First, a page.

Attendees at the recent training learned to “help children pack their suitcase” for life by equipping them with the skills and tools to not just survive but thrive and be successful in spite of the life-altering trauma, explains Linda Likens, National Director of the Early Childhood Initiative for the Devereux Center for Resilient Children.
“Resiliency is the ability to recover from or adjust to change or misfortune,” says Rachel Sperry, national trainer for Devereux. During the training, staff learned, then role-played various approaches to working with children with challenging behaviors and their caregivers and families.
The old way of thinking, when trying to change a child’s negative behaviors was, “This is wrong. Let’s fix it. But this is a strength-based approach, Likens points out. “We see the child’s strengths and build on them. Challenging behaviors indicate a lack of protective factors. If a child is acting out we attempt to build in the child protective factors.“
Added Sperry, “A challenging behavior is a message to us that the child is in need of help in building certain skills.”
Children are assessed for protective factors when they are referred for services by the court system to SCAN’s Family Restoration Division. For example, if on the assessment a child is low in self-control, which is a protective factor, the Family Restoration caseworker, now called a Family Resiliency Worker, uses specific hands-on activities and strategies with the child and the parents during the Supervised Visitation time.
“We can help children be resilient by helping their families be resilient, “ Sperry said, noting great attention is placed on creating an environment that helps the child progress in developing protective factors. The Family Resiliency Worker serves as mentor and coach, guiding the parent during visitations to perhaps make eye contact with the child or to engage the child in conversation in such a way the child builds confidence in expressing opinions and behaviors without ridicule or being discounted.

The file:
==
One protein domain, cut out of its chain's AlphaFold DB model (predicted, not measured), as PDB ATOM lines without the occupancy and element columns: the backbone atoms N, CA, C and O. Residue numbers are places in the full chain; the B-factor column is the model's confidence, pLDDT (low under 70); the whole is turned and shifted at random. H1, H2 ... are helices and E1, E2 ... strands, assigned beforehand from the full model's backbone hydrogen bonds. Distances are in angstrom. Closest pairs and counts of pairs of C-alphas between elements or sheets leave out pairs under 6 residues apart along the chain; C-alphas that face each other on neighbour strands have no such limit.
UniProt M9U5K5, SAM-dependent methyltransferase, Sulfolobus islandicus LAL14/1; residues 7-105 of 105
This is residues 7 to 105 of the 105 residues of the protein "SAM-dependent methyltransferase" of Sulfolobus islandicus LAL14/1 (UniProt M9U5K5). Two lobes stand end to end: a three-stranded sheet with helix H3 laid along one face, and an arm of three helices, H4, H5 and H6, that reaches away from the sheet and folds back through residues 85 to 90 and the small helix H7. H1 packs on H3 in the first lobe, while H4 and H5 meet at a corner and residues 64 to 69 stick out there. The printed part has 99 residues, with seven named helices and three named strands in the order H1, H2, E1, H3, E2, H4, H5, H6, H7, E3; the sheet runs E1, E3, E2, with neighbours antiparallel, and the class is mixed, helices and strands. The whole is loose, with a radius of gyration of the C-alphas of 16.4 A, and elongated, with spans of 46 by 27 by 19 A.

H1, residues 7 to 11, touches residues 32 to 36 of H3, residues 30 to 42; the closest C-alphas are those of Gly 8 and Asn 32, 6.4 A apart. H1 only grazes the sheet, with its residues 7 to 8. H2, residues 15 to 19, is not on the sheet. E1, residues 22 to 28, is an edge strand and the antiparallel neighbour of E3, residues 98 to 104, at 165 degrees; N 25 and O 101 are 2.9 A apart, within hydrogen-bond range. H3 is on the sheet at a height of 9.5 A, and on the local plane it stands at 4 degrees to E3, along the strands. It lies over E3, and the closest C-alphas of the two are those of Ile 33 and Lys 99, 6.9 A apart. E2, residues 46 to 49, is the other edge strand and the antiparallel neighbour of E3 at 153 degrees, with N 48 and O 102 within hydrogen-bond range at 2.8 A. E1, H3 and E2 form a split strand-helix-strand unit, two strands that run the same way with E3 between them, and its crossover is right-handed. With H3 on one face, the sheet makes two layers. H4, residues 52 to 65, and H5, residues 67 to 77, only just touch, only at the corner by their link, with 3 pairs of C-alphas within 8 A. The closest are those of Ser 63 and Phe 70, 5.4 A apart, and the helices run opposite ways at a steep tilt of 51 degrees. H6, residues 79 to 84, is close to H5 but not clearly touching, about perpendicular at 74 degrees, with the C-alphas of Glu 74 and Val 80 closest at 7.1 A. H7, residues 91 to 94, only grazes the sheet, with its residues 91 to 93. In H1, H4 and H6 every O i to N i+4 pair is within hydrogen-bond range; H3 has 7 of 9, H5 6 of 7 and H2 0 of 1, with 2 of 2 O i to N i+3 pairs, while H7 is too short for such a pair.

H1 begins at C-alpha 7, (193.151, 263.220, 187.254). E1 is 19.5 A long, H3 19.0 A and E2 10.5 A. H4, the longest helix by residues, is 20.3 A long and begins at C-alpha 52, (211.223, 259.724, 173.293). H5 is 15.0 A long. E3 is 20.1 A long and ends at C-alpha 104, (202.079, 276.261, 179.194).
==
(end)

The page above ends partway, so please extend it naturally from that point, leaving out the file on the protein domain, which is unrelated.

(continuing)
Visitations take on consistency and planning in content, from the initial greeting parents give children to the activities, which are “recipes, ” Sperry says, for building protective factors, to sharing snacks and meals together, clean-up time and a review of what was accomplished and the plans for the next visit.ich include clean-up time together followed by a review of what specific protective factors were addressed that day and what the plan is for coming sessions.
“From the get go, we encourage the entire visit to promote positive behaviors,” Sperry says. During a visit, “When a child literally loses it, the caseworker is helping the parent identify the emotion,” understanding why the child is behaving that way, and coaching the parent to redirect the child or address the issue causing the behavior.
Kathleen Rusher, administrator of the CHINS Division for the Allen Superior Court Family Relations Division, attended the training and said it strongly complements what the family courts are doing to engage families in every step of the adjudication process involving a child in need of services. She points out, “Kids can get Resiliency factors from people besides just their families.” Resiliency, the Search Institute’s 40 Assets and other strength-based programs are “your way of being, not a program,” Rusher said.